‘Egypt is good value for money’

Despite the attacks at Taba and Sharm El Sheikh over the last 18 months, Egypt closed out 2005 better than ever
El-Maghraby: the Arab travel mentality has changed

EGYPT’S tourist arrivals in 2005 reached 8.6 million, according to the tourism ministry, up from 8.1 million in the previous year – a six per cent increase despite a string of deadly attacks over the past 18 months.

The country hopes to double this number to 16 million by 2014, by opening up new tourism destinations, introducing new tourism products and upgrading tourism facilities and services.
SHAFQUAT ALI caught up with the chairman of the Egyptian Tourism Authority, Ahmed El-Maghraby, to find out more:

So the tourists are back in Sharm?
Yes. Some, like the Italians have actually not returned, but that’s because they’re not going anywhere. The outbound market in Italy has gone down by 20 per cent. After the incident took place in July, from August to October, tourists from the UK and Scandinavia were up incredibly. The American market, which you think are the first to get scared, that was up 12 per cent to Egypt last year. So, different markets react differently and for different reasons.

You’re also helped by the fact that low-cost carriers like Air Arabia are now flying into Sharm?
Yes, this has helped out Arab business which is very important. We talk about this with great pride because we’ve been sowing the seeds in that region for a few years now. The younger generation of Arab travellers are beginning to turn to resort areas, its not just city life and city breaks, now they are trying to enjoy the sun and sand, the nightlife… it’s changing.
And it’s not only Air Arabia, we have regular carriers from the other Arab countries flying into Sharm too. So we are very pleased with that, because not only does it reflect a new trend and travel pattern of the Arab travellers, but also a change in the mentality.

What are you doing to boost tourism?
We are always aligning ourselves with tour operators in the major source markets, we will always be dependent on them to bring the bulk of the tourists to this region. We are also increasing and intensifying our media and advertising campaign in the source market, and of course we support very strongly any airline, charter or regular, that flies into Egypt.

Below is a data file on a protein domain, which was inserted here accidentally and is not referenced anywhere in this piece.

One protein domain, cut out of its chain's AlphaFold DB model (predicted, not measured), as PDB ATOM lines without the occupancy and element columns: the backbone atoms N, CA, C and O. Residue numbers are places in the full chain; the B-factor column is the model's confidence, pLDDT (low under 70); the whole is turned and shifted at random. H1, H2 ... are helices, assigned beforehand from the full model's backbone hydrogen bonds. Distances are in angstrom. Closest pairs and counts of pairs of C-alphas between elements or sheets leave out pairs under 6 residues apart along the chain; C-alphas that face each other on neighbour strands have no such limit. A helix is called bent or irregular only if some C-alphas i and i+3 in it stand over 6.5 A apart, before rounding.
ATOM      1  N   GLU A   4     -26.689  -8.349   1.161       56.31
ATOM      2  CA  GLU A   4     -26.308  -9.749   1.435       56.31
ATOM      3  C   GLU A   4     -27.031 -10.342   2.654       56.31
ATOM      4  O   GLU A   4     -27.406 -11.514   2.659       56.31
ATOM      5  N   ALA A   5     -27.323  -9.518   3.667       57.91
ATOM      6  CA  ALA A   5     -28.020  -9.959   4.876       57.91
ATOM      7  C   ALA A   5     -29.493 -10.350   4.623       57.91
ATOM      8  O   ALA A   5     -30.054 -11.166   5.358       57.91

What are the main concerns you are looking at now? Security would be one reason, is that part of your advertising?
Not really, but we are constantly improving or enhancing our safety and security measures. This is an ongoing process with every unfortunate incident that takes place in Egypt or in any other country. We are the very first to learn and to teach how we can defend ourselves against terrorism and at the same time, upgrading the workforce in tourism. It’s a very competitive market and we have very clear status of upgrading training, improving the quality of our staff and the standards of operation.
Nevertheless, I think we have succeeded in establishing ourselves as a very good value for money destination, proven by the simple fact that the number of room nights spent by tourists in Egypt in percentage terms is higher than the percentage increase in the number of tourists coming into the country. That means we are getting more tourists, and they are spending even more time in Egypt and that in the textbook of tourism means value for money.

What is your strategy to market Egypt as a destination?
I like to say that we don’t market aggressively; we market in a very friendly way. We have 17 tourist promotion offices around the world but in the Middle East we have none because the structure of the trade is very different here. The vast majority of tourists from Arab countries coming into Egypt are making their own travel arrangements, so what we do is we have road shows for those markets, with high participation from local tour operators and hoteliers. So our main thrust for the Arab market is the media campaign.

Situations like the tsunami helped tourism in the region… both Egypt and Lebanon were gainers, for example?
I don’t like to think it that way, because we’ve had our share of misfortune. But since the tsunami happened around Christmas, European tour operators had to find an alternative destination or they would go bankrupt. After consulting with the governments of Maldives and Thailand and other destinations, they asked us to accommodate tour operators by diverting some of the business and so we did, with other destinations like Turkey and Cyprus.
I believe competition does exist and it is very foolish to think that people will keep coming to the same destination every time. Tourism is about diversity.